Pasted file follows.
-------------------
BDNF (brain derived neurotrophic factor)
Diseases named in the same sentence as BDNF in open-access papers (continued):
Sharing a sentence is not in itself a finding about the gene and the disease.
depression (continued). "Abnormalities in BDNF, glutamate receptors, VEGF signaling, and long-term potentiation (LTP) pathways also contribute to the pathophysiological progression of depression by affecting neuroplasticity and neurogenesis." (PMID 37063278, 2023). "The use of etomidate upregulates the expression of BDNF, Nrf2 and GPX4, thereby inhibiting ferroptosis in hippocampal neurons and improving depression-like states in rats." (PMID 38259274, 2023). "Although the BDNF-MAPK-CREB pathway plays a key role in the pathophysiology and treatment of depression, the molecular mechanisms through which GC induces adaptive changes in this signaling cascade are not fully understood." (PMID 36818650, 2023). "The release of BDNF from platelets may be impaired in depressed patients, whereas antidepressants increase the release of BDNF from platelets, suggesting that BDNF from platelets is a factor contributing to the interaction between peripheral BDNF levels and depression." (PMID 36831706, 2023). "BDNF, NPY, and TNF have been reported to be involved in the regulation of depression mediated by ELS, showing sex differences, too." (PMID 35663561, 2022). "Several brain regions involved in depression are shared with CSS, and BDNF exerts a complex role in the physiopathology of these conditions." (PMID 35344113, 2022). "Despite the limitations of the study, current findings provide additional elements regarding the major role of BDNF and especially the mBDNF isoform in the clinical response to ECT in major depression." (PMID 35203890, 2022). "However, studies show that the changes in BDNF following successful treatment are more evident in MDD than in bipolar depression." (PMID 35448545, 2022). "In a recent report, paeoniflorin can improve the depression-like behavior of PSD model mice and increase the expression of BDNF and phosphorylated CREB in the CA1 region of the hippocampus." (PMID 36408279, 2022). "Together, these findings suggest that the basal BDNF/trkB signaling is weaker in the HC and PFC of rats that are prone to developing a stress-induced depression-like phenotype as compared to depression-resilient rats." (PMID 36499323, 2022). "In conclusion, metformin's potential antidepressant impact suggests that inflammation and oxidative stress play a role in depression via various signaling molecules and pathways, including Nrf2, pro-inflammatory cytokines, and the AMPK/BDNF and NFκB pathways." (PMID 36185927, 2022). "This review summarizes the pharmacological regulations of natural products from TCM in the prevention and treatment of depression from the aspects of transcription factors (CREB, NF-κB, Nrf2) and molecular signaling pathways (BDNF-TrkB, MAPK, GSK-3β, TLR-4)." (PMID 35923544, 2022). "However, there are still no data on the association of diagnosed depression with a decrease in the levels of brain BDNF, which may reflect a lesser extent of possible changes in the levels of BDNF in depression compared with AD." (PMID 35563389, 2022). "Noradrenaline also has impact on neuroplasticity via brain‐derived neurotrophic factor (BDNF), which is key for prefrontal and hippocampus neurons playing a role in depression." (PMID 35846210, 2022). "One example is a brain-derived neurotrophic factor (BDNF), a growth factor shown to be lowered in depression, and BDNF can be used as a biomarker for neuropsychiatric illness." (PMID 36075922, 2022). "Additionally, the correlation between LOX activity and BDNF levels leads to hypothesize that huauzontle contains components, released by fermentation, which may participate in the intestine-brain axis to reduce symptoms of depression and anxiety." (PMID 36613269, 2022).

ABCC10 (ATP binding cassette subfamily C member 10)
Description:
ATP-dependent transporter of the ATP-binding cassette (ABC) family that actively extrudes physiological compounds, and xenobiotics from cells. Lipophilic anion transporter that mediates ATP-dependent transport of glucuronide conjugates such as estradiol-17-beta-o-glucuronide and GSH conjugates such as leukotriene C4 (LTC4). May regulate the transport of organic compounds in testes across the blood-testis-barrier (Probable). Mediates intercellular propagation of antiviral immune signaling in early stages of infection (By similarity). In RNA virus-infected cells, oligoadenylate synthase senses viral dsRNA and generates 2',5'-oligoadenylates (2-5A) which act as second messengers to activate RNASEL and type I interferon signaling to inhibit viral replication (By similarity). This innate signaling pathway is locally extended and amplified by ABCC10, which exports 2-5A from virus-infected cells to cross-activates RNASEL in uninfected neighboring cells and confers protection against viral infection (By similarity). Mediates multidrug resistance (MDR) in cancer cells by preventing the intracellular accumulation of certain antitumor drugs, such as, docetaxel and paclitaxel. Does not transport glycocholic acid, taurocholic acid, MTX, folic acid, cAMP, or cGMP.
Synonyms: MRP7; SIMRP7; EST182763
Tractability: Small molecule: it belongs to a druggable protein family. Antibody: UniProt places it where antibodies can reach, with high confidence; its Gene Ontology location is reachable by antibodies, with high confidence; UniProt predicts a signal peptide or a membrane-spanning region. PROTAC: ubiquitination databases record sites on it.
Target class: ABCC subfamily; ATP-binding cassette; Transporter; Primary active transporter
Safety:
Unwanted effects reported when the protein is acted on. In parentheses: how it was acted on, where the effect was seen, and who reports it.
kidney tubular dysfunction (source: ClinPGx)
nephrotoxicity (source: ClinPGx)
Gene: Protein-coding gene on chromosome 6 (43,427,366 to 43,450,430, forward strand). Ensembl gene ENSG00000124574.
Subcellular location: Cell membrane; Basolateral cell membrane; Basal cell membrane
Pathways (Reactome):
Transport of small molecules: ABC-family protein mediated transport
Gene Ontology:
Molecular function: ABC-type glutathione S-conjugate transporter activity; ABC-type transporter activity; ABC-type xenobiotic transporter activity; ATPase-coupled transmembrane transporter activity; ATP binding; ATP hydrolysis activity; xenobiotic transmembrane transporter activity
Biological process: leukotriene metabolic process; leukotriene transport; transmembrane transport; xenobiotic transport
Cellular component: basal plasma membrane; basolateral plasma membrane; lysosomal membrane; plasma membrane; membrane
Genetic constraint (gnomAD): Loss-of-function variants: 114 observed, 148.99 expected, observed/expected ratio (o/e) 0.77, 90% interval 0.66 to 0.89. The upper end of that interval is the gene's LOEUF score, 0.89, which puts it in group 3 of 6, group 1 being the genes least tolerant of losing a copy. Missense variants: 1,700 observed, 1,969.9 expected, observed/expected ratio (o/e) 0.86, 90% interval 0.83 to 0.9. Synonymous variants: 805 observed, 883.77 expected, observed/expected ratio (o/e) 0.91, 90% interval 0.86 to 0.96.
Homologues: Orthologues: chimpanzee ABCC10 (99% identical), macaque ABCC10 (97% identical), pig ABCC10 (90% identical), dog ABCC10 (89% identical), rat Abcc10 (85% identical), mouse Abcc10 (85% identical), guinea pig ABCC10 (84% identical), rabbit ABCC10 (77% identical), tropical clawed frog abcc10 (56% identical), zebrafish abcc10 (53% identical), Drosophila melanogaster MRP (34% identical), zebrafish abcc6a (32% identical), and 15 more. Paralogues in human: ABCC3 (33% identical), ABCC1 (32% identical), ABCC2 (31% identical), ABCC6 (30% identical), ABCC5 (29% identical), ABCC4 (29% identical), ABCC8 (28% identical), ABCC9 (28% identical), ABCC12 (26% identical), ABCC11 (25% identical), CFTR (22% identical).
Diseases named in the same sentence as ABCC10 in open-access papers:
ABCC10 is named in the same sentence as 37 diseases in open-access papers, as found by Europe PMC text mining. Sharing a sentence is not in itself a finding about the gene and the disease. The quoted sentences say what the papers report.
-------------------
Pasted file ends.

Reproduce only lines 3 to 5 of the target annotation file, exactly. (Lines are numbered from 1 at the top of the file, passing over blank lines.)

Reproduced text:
Sharing a sentence is not in itself a finding about the gene and the disease.
depression (continued). "Abnormalities in BDNF, glutamate receptors, VEGF signaling, and long-term potentiation (LTP) pathways also contribute to the pathophysiological progression of depression by affecting neuroplasticity and neurogenesis." (PMID 37063278, 2023). "The use of etomidate upregulates the expression of BDNF, Nrf2 and GPX4, thereby inhibiting ferroptosis in hippocampal neurons and improving depression-like states in rats." (PMID 38259274, 2023). "Although the BDNF-MAPK-CREB pathway plays a key role in the pathophysiology and treatment of depression, the molecular mechanisms through which GC induces adaptive changes in this signaling cascade are not fully understood." (PMID 36818650, 2023). "The release of BDNF from platelets may be impaired in depressed patients, whereas antidepressants increase the release of BDNF from platelets, suggesting that BDNF from platelets is a factor contributing to the interaction between peripheral BDNF levels and depression." (PMID 36831706, 2023). "BDNF, NPY, and TNF have been reported to be involved in the regulation of depression mediated by ELS, showing sex differences, too." (PMID 35663561, 2022). "Several brain regions involved in depression are shared with CSS, and BDNF exerts a complex role in the physiopathology of these conditions." (PMID 35344113, 2022). "Despite the limitations of the study, current findings provide additional elements regarding the major role of BDNF and especially the mBDNF isoform in the clinical response to ECT in major depression." (PMID 35203890, 2022). "However, studies show that the changes in BDNF following successful treatment are more evident in MDD than in bipolar depression." (PMID 35448545, 2022). "In a recent report, paeoniflorin can improve the depression-like behavior of PSD model mice and increase the expression of BDNF and phosphorylated CREB in the CA1 region of the hippocampus." (PMID 36408279, 2022). "Together, these findings suggest that the basal BDNF/trkB signaling is weaker in the HC and PFC of rats that are prone to developing a stress-induced depression-like phenotype as compared to depression-resilient rats." (PMID 36499323, 2022). "In conclusion, metformin's potential antidepressant impact suggests that inflammation and oxidative stress play a role in depression via various signaling molecules and pathways, including Nrf2, pro-inflammatory cytokines, and the AMPK/BDNF and NFκB pathways." (PMID 36185927, 2022). "This review summarizes the pharmacological regulations of natural products from TCM in the prevention and treatment of depression from the aspects of transcription factors (CREB, NF-κB, Nrf2) and molecular signaling pathways (BDNF-TrkB, MAPK, GSK-3β, TLR-4)." (PMID 35923544, 2022). "However, there are still no data on the association of diagnosed depression with a decrease in the levels of brain BDNF, which may reflect a lesser extent of possible changes in the levels of BDNF in depression compared with AD." (PMID 35563389, 2022). "Noradrenaline also has impact on neuroplasticity via brain‐derived neurotrophic factor (BDNF), which is key for prefrontal and hippocampus neurons playing a role in depression." (PMID 35846210, 2022). "One example is a brain-derived neurotrophic factor (BDNF), a growth factor shown to be lowered in depression, and BDNF can be used as a biomarker for neuropsychiatric illness." (PMID 36075922, 2022). "Additionally, the correlation between LOX activity and BDNF levels leads to hypothesize that huauzontle contains components, released by fermentation, which may participate in the intestine-brain axis to reduce symptoms of depression and anxiety." (PMID 36613269, 2022).

ABCC10 (ATP binding cassette subfamily C member 10)